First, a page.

• This from our President during a press conference: “To be concerned about these issues is not to be against law enforcement … So to all of law enforcement, I want to be very clear: we know you have a tough job, we mourn those in uniform who are protecting us who lose their lives. … When people say Black Lives Matter, it doesn’t mean blue lives don’t matter, it just means all lives matter, but right now the big concern is the fact that the data shows black folks are more vulnerable to these kinds of incidents. This isn’t a matter of us comparing the value of lives…”
  • This post from Lecrae on humility being key to understanding race relations.

Just a sampling of the people I follow on social media that are voices I trust and are involved and I try very hard to listen to and learn from:

How about you supporting neighbors during this past week and beyond? I’d love to hear your thoughts and ideas.

Side note: I also believe where we spend our money votes on what kind of world we want. When I’m looking for certain items or for gifts or something to brighten someone’s day, I love to support non-profit organizations that work to help real people with real stories. Today, one of my favorite organizations, Mercy House Global, is having a one-day flash sale on some great fair-trade items for women, kids, men, and home. (Earrings are buy one, get one free today only. The “fair trade grab bags” are only $10, which make great gifts. And our family is going to be working through one of the global family kits together this upcoming school year.) These items provide jobs for refugees here in the States and for women in various countries around the world. Please explore the site and learn about the amazing work Mercy House Global does.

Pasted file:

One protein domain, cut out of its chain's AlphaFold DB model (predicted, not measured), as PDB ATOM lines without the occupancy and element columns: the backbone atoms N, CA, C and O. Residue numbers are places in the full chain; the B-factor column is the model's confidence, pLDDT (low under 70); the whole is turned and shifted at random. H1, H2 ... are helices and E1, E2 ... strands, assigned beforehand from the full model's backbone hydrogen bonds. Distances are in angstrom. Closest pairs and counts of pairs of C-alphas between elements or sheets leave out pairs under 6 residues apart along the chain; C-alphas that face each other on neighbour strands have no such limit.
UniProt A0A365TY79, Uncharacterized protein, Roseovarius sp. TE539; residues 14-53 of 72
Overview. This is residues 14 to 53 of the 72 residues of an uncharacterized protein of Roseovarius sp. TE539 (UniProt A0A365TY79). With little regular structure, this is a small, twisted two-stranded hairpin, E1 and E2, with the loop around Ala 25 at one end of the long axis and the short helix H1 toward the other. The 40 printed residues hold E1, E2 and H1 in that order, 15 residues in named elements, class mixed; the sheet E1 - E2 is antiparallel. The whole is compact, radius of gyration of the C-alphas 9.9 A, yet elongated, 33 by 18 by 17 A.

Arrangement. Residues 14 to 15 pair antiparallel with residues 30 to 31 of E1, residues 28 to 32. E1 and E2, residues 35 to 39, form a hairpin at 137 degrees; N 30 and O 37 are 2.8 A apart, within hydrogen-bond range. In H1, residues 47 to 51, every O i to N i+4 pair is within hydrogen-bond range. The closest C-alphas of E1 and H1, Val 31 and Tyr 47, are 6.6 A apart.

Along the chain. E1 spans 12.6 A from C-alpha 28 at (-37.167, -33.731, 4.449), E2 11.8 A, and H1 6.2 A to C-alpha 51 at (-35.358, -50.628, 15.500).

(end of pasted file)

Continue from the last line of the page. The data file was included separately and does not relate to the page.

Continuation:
This post includes my referral links. If you visit and purchase, I receive store credit, but this does not affect your price in any way. Thank you!

I am an affiliate for Amazon Associates. If you click on an Amazon link and then make a purchase, I receive a small commission. This does not affect your final cost at all. Thank you for supporting this blog and my family!

This site is a participant in the Amazon Services LLC Associates Program, an affiliate advertising program designed to provide a means for sites to earn advertising fees by advertising and linking to Amazon.com.